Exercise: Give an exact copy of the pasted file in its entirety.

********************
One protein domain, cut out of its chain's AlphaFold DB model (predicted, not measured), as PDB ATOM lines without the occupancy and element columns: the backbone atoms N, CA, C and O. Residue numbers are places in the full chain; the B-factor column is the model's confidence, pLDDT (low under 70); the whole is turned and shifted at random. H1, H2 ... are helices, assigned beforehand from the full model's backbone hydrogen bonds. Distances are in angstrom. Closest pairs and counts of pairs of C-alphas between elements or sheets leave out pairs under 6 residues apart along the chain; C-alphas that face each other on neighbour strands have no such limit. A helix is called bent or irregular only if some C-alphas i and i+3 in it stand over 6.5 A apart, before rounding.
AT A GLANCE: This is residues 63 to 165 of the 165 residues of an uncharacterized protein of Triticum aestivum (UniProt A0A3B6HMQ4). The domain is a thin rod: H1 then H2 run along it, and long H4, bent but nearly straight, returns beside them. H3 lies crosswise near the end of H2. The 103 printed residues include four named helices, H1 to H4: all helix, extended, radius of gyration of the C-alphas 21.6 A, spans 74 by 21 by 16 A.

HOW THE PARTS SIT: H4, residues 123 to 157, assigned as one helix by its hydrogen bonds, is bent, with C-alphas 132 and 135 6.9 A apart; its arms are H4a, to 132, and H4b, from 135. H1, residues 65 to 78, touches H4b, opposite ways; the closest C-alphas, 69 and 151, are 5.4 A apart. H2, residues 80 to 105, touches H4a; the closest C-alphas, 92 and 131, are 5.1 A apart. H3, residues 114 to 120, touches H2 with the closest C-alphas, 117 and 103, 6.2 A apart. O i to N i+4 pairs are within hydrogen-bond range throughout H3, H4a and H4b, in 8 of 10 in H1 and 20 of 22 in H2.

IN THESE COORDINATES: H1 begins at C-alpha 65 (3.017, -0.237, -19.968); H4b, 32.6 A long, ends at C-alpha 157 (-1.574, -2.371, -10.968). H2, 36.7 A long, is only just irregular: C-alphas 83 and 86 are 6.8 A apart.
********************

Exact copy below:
One protein domain, cut out of its chain's AlphaFold DB model (predicted, not measured), as PDB ATOM lines without the occupancy and element columns: the backbone atoms N, CA, C and O. Residue numbers are places in the full chain; the B-factor column is the model's confidence, pLDDT (low under 70); the whole is turned and shifted at random. H1, H2 ... are helices, assigned beforehand from the full model's backbone hydrogen bonds. Distances are in angstrom. Closest pairs and counts of pairs of C-alphas between elements or sheets leave out pairs under 6 residues apart along the chain; C-alphas that face each other on neighbour strands have no such limit. A helix is called bent or irregular only if some C-alphas i and i+3 in it stand over 6.5 A apart, before rounding.
AT A GLANCE: This is residues 63 to 165 of the 165 residues of an uncharacterized protein of Triticum aestivum (UniProt A0A3B6HMQ4). The domain is a thin rod: H1 then H2 run along it, and long H4, bent but nearly straight, returns beside them. H3 lies crosswise near the end of H2. The 103 printed residues include four named helices, H1 to H4: all helix, extended, radius of gyration of the C-alphas 21.6 A, spans 74 by 21 by 16 A.

HOW THE PARTS SIT: H4, residues 123 to 157, assigned as one helix by its hydrogen bonds, is bent, with C-alphas 132 and 135 6.9 A apart; its arms are H4a, to 132, and H4b, from 135. H1, residues 65 to 78, touches H4b, opposite ways; the closest C-alphas, 69 and 151, are 5.4 A apart. H2, residues 80 to 105, touches H4a; the closest C-alphas, 92 and 131, are 5.1 A apart. H3, residues 114 to 120, touches H2 with the closest C-alphas, 117 and 103, 6.2 A apart. O i to N i+4 pairs are within hydrogen-bond range throughout H3, H4a and H4b, in 8 of 10 in H1 and 20 of 22 in H2.

IN THESE COORDINATES: H1 begins at C-alpha 65 (3.017, -0.237, -19.968); H4b, 32.6 A long, ends at C-alpha 157 (-1.574, -2.371, -10.968). H2, 36.7 A long, is only just irregular: C-alphas 83 and 86 are 6.8 A apart.